Last week I met my friend Kathy at a Wine Bar on Orange Avenue.
I arrived early. After scanning the menu, which listed at least two-hundred different beers, I couldn’t decide and settled for a local brew, and some Spanish cheese with crackers to go with it. I couldn’t be bothered flirting with the young lady behind the bar. She was probably half my age, which to some men might sound good, but not to me and besides, three other guys were flirting with her already. They jabbered on about what successful, important days they’d had, and dropped hints about the foreign sports cars they drove. She smiled sweetly but seemed unimpressed.
The beer I ordered was called, rather appropriately, Swamp Brew. Made from the finest Florida waters, bragged the label, and collected at the shores of Lake Okeechobee when the moon was full. Why during the full moon I couldn’t say, maybe the water tastes better then. It’s a very dangerous profession, by the way, collecting this water, because of the alligators and snakes that inhabit the lake.
That must explain the excessive price, I reckoned, danger money for the brewmasters.
That might have explained the taste, too, alligator and snake poop in the water.
I was reading my Kindle, chewing cheese and sipping beer. I like reading from a Kindle, no one can see what you’re reading. I like my privacy, especially about what I read. Don’t worry though, I wasn’t reading anything naughty. I was reading Aesop’s Fables.
“After all is said and done, more is said than done.” ― Aesop
“Hi Rusty!” called Kathy as she entered. We’d been friends for many years, Kathy and I, both of us having worked for Walt Disney Feature Animation, animating gorillas and lions and horses and bears and Stitches. All of whom, when they wanted to, spoke perfect English, except Khan*, the horse from Mulan, who never said a thing. Then, after the Disney execs laid us all off and closed the Florida studio in 2004, we’d worked together for five years at Full Sail University, teaching animation to mostly disinterested young video game players.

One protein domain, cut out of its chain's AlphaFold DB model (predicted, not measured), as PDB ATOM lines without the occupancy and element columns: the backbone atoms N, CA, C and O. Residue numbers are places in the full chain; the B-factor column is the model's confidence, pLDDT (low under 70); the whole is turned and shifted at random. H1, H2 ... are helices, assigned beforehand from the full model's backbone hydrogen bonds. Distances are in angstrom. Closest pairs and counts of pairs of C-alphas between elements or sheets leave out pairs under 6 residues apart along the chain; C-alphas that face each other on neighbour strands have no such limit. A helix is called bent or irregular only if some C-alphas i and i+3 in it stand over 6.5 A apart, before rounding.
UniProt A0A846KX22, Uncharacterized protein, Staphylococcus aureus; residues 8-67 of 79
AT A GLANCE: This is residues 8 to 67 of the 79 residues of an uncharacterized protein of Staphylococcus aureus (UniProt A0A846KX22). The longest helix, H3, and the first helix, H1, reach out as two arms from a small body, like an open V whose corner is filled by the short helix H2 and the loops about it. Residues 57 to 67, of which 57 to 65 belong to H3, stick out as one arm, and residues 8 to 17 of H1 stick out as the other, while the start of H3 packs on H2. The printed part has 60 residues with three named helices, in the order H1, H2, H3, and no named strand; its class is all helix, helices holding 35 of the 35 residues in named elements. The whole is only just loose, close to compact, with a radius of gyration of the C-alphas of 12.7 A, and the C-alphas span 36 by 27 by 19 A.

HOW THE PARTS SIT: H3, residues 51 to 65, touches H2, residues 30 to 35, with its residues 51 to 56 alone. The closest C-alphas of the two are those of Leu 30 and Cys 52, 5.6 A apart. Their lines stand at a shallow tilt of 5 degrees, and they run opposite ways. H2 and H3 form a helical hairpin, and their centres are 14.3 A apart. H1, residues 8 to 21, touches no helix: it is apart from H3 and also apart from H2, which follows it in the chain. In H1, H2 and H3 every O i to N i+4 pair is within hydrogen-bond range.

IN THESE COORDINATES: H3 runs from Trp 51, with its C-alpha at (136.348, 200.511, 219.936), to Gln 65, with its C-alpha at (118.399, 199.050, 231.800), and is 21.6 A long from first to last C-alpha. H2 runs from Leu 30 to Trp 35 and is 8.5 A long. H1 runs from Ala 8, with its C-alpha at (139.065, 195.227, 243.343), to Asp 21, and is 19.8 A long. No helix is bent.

They thought animation was going to be easy. How wrong they were!
Funny how life is. I’d been Kathy’s boss at Disney, she’d been my boss at Full Sail.
So remember; you artists out there! You’d better try to be nice to the people you meet as you make your way through life, because you don’t know when you might meet them again.
“What’s new?” asked Kathy.
I noticed the slight look of apprehension in her eyes. She was afraid I’d start on one of my favorite subjects, my impossible-to-finish book or my sometimes pugnacious marriage. She’d heard it all before, many times. Disregarding her apprehension, I pitched straight in.
After all, what are friends for?
“I’m fighting with the missus again,” I started.
“Oh really?” she asked with more than a touch of boredom. “What about this time?”
There were so many things we fought about, it was difficult to choose just one. I looked down at the table, where the Kindle and plate of cheese sat, and answered simply, “Crackers.”
“Yeah,” I sighed. “Crackers.”
Kathy poured herself a Swamp Brew. After tasting it, she made a sour face and said, “Go on, I’m listening.”
“We’d been fighting like cats and dogs,” I began. “About what I can’t remember. I think it was the weather. Her smartphone app said it was going to rain, mine said it wasn’t.”
Sometimes even our apps can’t agree, so what chance have I got?
“Anyways,” I continued. “I was making a salad for my dinner and I needed a bowl. Well, the bowl I reached for contained small packets of crackers, like the ones you get with your soup at Denny’s, you know? So I spilled them out onto the counter top, intending to replace them when I’d finished with the bowl. I’m not that stupid!” I insisted. “I know enough not to mess with my wife’s stuff, even if it’s just crackers.
“She comes in and seeing the crackers, starts yelling at me not to touch them!”
I took a sip of my beer as Kathy asked, “What happened next?”
“‘Don’t touch those crackers!’ she ordered. ‘They’re for the meatloaf I’m going to make!’ And I said, ‘Fine, I’m not touching your crackers. I’m making a salad. Don’t worry, your meatloaf is safe!’
“‘Yeah?’ she says, ‘Well, I’m not going to make the blasted meatloaf now! It’ll be a cold day in hell before you taste my meatloaf again!’
“‘Okay,’ said I, ‘Then I won’t touch the crackers you won’t be using to not make the meatloaf!”
Kathy excused herself and went to get a beer.
*Disney's Mulan 1998